As Veteran’s Day approaches, I look around and realize that for many it’s merely a day that is an inconvenience to them. The banks and post office are closed, it slows business down for them and yet, there are many that this day is the most sacred day of the year.
I am not going to presume to speak for any person who has served in combat or lost a loved one because of it. I am only going to speak from my point of view about Veteran’s Day. I am not a Veteran but I am a former military wife who spent fourteen months of hell on this side of Operation Iraqi Freedom.
This is what I think of when I think about Veteran’s Day.
I remember a Halloween night in 2004 as I walked around a National Guard armory trying to make sense of what was happening. My mind was in a fog and the entire process felt more than surreal that day, my worst nightmare was happening before my very eyes as I was surrounded by men in camouflage green uniforms and children in Halloween costumes. The children were missing out on the festivities of the night in their local neighborhoods because they were there to say good-bye to daddy or mommy before they left later that evening on the first leg of their journey to Iraq. We were waiting for the busses to come take our loved ones from us.
The busses came and took our loved ones to Fort Dix and in a few short weeks they would fly out of there to Iraq. Our lives had been turned inside out and now we had to figure out how to manage our lives in a semi-normal way for the next year.
Lives of those who love a member of the military are far from normal during a deployment. You peek through the curtains when there is a knock at your door because you fear there is someone in a uniform on the other side. You fear a missed phone call because you know that there is always a strong possibility that there will never be another. You don’t erase voicemails that say “I love you”. You keep them just in case…
Sleep is elusive at best; you have two cells phones from different carriers just in case you are out of range with one when your loved one calls. You smile, you are polite and you wish to heaven that everyone would quit spouting their political opinion at you. Your only opinion is: you want your military member home, safe and in the same physical and mental condition as they left. You will discover later that is impossible; nobody comes home exactly the same.
When they come home, you discover that nobody is the same. Your child comes home from playing with the neighbors visibly shaken because they were playing “war”. War is not a game to your child. You discover you have some level of PTSD yourself that nobody will address because only soldier’s get PTSD, your soldier has PTSD and the military sort of forgets about National Guard Soldiers for the first six months.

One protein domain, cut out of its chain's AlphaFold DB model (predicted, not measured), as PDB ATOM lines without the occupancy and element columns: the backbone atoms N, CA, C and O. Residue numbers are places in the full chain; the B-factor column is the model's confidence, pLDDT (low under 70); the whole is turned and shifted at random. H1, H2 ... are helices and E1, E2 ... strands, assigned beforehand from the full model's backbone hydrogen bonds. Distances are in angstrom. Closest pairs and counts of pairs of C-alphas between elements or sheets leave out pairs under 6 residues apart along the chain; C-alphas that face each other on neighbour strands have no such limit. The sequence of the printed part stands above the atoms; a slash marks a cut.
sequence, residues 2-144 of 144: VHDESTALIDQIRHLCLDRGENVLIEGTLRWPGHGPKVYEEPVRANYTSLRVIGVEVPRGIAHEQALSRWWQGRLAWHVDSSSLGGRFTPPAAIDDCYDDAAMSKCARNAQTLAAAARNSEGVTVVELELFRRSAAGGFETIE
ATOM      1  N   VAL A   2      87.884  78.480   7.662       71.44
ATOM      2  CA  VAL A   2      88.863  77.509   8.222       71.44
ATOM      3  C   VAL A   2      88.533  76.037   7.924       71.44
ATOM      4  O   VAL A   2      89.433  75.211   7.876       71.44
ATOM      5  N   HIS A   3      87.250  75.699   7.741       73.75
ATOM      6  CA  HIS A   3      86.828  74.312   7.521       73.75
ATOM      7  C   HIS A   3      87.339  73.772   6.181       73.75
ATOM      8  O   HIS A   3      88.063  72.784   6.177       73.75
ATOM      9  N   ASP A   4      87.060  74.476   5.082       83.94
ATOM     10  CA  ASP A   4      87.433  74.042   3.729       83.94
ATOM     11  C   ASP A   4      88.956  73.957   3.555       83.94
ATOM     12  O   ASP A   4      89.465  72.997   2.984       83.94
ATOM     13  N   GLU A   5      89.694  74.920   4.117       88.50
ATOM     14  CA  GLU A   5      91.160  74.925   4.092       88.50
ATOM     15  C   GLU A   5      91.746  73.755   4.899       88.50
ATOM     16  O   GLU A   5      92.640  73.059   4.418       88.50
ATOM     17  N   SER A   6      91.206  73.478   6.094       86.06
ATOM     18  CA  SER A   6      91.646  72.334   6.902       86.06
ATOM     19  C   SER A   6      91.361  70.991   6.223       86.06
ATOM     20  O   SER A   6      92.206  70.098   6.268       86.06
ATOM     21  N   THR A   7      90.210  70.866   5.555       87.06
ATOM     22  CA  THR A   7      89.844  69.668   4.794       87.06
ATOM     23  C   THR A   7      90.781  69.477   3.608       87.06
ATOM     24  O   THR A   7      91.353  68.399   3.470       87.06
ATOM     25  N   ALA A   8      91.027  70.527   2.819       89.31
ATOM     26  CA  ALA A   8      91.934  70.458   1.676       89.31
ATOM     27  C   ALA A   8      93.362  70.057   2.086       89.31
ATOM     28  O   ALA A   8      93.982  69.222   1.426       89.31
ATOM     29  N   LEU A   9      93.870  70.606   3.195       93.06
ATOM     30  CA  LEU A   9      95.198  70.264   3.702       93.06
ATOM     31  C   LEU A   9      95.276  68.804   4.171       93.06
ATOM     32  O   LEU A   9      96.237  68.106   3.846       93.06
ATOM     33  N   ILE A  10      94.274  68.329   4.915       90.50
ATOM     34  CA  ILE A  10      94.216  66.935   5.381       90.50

You now live with a Veteran and you also feel battle weary. Life isn’t the same; it will never be the same. His passion for hunting is gone; you can’t leave meat trays in the house after you take the meat out because it makes him sick. He is quieter, you are both sadder and your child remembers the fear of wondering if her daddy will ever come again, while children at school say horrible things about service members to her.
These are the reasons; I don’t discuss politics with anyone ever. Why I love Veteran’s and one of the many reasons I am grateful to be an American.
Because of those who stood up and have been counted as Veteran’s, I have the right to make choices including the right to choose to be neither republican nor democrat. I am simply an American. Who has seen firsthand the price that some pay for my freedom and can only begin to imagine the price others have paid.
As I stated earlier, I don’t presume to speak for anyone but myself. I have no idea what it feels like to walk in the shoes of a Veteran or a family member who has lost a loved one. I simply know what it feels like for me to see a man or woman walk down the street in uniform and feel my heart break all over again.
On this Veteran’s Day, I hope you remember what the day is really about. It’s not about the banks being closed or the waiting an extra day for your mail. It is about the men and women who have put their lives on the line knowing they may never return, in order to give us all the right to disagree with their choice to serve their country. Because of them we have the right to speak out when we disagree with our government or sit passively by and ignore it all. It’s our choice, our freedom and we have it because men and women before us and even now, still choose to put the freedom of others over their own lives.
While Veteran’s Day is to remember our Veteran’s, I would also like to remember those that stayed behind, waiting, praying and often crying for those that you love to come home safely. You may not have been face to face with combat in your physical world but you certainly saw it every night in your dreams. This has never been a task for the weak but so many, including me, who would prefer to never again have the need to be that strong.
To all Veteran’s past and present. This American is grateful for your service. Thank you seems inadequate but it is all I have. On this Veteran’s Day and every single day of the year: Thank you for your commitment to my freedom, thank you for your courage, your selflessness and for being a person who puts others before yourself. May you always be blessed and never forgotten.
Remember your Veteran’s.